1902 Encyclopedia > Slavery > Slave Trade in Africa.

(Part 23)


Slave Trade in Africa.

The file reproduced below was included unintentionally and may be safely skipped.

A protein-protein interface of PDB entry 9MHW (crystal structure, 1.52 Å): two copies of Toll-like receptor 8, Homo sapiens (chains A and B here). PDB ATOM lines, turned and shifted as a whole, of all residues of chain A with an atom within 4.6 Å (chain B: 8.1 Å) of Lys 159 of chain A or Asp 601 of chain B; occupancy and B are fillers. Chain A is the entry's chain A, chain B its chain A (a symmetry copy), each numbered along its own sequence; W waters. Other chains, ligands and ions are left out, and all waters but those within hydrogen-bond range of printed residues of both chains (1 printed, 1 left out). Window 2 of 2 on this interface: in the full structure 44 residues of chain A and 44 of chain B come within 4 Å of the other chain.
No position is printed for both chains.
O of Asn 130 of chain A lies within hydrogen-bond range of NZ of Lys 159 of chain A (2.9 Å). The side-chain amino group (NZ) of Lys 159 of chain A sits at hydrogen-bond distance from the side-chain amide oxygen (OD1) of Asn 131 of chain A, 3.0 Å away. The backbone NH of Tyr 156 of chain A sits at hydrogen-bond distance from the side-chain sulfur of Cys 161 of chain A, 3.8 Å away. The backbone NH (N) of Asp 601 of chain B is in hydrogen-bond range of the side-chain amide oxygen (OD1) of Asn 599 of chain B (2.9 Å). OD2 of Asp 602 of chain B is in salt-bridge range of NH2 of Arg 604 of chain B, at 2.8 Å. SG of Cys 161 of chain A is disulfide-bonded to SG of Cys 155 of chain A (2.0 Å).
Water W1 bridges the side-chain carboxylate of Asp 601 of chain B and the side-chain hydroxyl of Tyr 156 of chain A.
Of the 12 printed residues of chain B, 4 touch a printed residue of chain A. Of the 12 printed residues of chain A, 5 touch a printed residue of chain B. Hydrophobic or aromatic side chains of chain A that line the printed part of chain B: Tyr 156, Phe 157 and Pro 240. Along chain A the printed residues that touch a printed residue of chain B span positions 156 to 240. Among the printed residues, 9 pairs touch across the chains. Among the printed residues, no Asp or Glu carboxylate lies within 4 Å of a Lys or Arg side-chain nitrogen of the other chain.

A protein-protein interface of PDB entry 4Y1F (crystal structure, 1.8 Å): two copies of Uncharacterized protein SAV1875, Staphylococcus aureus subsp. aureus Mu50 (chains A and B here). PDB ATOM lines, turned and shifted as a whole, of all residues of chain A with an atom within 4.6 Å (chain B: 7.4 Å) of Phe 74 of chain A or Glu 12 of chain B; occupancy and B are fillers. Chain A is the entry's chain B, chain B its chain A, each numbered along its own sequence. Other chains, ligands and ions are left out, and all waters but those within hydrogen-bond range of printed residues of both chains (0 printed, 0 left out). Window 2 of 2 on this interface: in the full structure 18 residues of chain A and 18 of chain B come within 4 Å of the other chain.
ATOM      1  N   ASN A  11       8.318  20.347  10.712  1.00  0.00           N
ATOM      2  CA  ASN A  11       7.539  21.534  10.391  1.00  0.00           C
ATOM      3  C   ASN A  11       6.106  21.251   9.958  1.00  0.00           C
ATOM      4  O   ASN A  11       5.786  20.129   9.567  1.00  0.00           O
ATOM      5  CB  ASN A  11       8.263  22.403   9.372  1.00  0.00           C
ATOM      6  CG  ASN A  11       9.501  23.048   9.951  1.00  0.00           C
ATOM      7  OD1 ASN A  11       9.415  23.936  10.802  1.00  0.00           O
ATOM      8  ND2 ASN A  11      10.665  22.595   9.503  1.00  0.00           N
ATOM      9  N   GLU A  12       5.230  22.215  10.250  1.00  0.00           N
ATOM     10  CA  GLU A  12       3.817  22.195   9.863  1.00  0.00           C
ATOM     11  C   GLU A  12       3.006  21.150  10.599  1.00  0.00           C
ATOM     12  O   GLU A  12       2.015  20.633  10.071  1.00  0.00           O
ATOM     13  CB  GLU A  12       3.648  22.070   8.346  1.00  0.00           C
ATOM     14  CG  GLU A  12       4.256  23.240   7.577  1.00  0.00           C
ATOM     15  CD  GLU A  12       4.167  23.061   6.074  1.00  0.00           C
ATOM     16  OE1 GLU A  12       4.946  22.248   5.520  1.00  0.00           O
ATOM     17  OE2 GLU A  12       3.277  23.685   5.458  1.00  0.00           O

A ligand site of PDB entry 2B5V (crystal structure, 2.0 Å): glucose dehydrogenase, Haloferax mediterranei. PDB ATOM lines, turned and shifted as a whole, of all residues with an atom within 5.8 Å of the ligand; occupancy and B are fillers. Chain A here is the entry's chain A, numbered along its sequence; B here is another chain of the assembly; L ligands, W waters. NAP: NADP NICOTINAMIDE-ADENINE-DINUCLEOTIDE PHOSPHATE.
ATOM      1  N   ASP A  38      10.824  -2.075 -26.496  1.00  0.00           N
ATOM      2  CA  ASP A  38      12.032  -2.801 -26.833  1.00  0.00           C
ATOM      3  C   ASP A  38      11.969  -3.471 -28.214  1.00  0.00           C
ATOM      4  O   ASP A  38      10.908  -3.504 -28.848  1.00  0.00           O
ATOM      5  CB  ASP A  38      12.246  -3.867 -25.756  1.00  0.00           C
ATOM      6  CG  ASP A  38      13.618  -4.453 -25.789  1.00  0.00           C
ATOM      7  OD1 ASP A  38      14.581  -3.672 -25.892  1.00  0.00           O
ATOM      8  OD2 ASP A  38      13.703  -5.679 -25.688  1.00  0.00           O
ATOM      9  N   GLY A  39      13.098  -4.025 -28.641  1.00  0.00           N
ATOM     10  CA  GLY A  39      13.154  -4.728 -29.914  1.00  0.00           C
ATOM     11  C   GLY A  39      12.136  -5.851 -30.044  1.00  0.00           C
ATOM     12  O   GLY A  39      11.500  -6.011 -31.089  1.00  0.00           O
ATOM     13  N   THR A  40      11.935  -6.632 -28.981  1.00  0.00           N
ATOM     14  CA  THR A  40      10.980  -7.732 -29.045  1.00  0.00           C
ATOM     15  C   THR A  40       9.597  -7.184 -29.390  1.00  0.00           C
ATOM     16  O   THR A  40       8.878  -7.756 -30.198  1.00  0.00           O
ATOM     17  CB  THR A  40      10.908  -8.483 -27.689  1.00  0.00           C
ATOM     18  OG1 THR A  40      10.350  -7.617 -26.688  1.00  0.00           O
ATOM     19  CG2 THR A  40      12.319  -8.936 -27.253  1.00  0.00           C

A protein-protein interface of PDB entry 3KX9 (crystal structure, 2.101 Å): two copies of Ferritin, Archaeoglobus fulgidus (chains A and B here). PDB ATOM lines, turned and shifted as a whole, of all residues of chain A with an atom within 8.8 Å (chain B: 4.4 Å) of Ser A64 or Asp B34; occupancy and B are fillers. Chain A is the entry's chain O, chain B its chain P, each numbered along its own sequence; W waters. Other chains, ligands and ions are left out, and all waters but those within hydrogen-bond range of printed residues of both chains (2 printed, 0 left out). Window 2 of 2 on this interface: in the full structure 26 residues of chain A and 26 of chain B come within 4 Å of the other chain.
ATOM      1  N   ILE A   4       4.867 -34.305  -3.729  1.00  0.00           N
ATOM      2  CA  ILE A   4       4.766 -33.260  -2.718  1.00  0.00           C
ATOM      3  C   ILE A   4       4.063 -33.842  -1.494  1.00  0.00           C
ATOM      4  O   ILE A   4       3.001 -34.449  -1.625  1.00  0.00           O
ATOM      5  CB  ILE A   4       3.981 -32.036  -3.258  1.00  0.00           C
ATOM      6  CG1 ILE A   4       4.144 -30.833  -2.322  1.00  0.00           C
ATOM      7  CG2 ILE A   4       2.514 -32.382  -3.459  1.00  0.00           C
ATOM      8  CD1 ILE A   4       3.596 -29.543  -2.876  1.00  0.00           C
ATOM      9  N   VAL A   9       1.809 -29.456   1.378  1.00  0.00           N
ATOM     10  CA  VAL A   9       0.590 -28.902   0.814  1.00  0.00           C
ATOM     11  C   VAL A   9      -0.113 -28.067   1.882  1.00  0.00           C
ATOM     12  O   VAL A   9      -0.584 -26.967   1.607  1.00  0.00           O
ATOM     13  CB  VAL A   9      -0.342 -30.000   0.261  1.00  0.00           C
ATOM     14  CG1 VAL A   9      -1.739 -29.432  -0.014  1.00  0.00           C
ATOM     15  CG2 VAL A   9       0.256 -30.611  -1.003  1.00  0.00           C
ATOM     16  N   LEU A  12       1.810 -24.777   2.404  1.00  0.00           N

In the days of the colonial slave trade its African centre was the region about the months of the rivers Calabar and Bonny, whither the captive negroes were brought from great distances in the interior. As many slaves, Clarkson tells us, came annually from this part of the coast as from all the rest of Africa besides. At present, it is commonly said,—though Cameron in 1875 was otherwise informed,—no slaves are exported from the western side of the continent. The principal centres from which the supply is now furnished to Egypt, Turkey, Arabia, and Persia are three in number. (1) The Soudan, south of the Great Sahara, appears to be one vast hunting-ground. Captives are brought thence to the slave market of Kuka in Bornu, where, after being bought by dealers, they are, to the number of about 10,000 annually, marched over and desert tracks under a burning sun to Murzuk in Fezzan, from which place they are distributed to the northern and eastern Mediterranean coasts. Their sufferings on the route are dreadful; many succumb and are abandoned. Rohlfs informs us that "any one who did not know the way" by which the caravans pass "would only have to follow the bones which lie right and left of the track." Negroes are also brought to Morocco from the Western Soudan and from Timbuktu. The centre of the traffic in Morocco is Sidi Hamed ibn Musa, seven days’ journey south of Mogador, where a great yearlyfair is held. The slaves are forwarded thence in gangs to different towns, especially to Morocco city, Fez, and Mequinez. About 4000 are thus annually imported, and an ad valorem duty is levied by the sultan, which produces about £94,800 of annual revenue. The total number of negro slaves in Morocco appears to be about 50,000. (2) The basin of the Nile, extending to the great lakes, is another region infested by the slave trade ; the slaves are either smuggled into Egypt or sent by the Red Sea to Turkey. The khedive Ismail in 1869 appointed Sir Samuel Baker to the command of a large force with which he was "to strike a direct blow at the slave trade in its distant nest." The instructions in the firman issued to him were as follows :—"To subdue to our authority the countries situated to the south of Gondokoro, to suppress the slave trade, to introduce a system of regular commerce, to open to navigation the great lakes of the equator, and to establish a chain of military stations and commercial depôts throughout Central Africa." The work energetically commenced by him was continued by Colonel C. G. Gordon (1874 to 1879), but since the revolt of the Soudan, it is to be feared, no trace of his or of Baker’s work remains in the scene of their labours. The most effectual direct methods of dealing with the slave trade in the present territories of Egypt seem to be those suggested by the Anti-Slavery Society to Mr Gladstone’s Government in 1881—extended consular supervision, and a com-pulsory registration of all existing slaves. (3) There has long been a slave trade from the Portuguese possessions on the East African coast. The stream of supply came mainly from the southern Nyassa districts by three or four routes to Ibo, Mozambique, Angoche, and Kilimane. Madagascar and the Comoro Islands obtained most of their slaves from the Mozambique coast. It was believed in 1862 that about 19,000 passed every year from the Nyassa regions to Zanzibar, whence large supplies were drawn for the markets of Arabia and Persia up to 1873. The mission of Sir Bartle Frere to the sultan of Zanzibar in 1873 brought about a treaty for the suppression of the slave trade, but it is to be feared that the cessation of the traffic from that port has not extinguished the traffic but has in part only given it a different direction, through Somali markets. In Madagascar, which had been supplied from the Mozambique coast, the import and sale of slaves were prohibited within the Hova dominions by Queen Ranavalona, 11. in June 1877. The rulers of the Comoro Islands, Mohilea and Anjuan (or Johanna), have signed treaties for the abolition of the status of slavery in their dominions after 1890, the fulfilment of which, however, it will probably be difficult to enforce. The stations established b the English universities in the valley of the Rovuma and by the establisbed and Free Churches of Scotland on Lake Nyassa doubtless contributed much to the diminution of the traffic in those parts. It is said that, whereas no less than 10,000 slaves formerly passed the southern end of the Nyassa every year, in 1876 not more than 38 were known to have been conveyed by that route. Lieutenant O’Neill, British consul at Mozambique, writing in 1880, fixed at about 3000 the number then annually exported from the coast between the rivers Rovuma and Zambesi. But since that date the traffic seems to have received a fresh impetus from an increased demand for ivory, the slave and ivory trades being "hand and glove." The Portuguese appear to be the most determined upholders of the evil system, and in consequence are everywhere detested by the natives.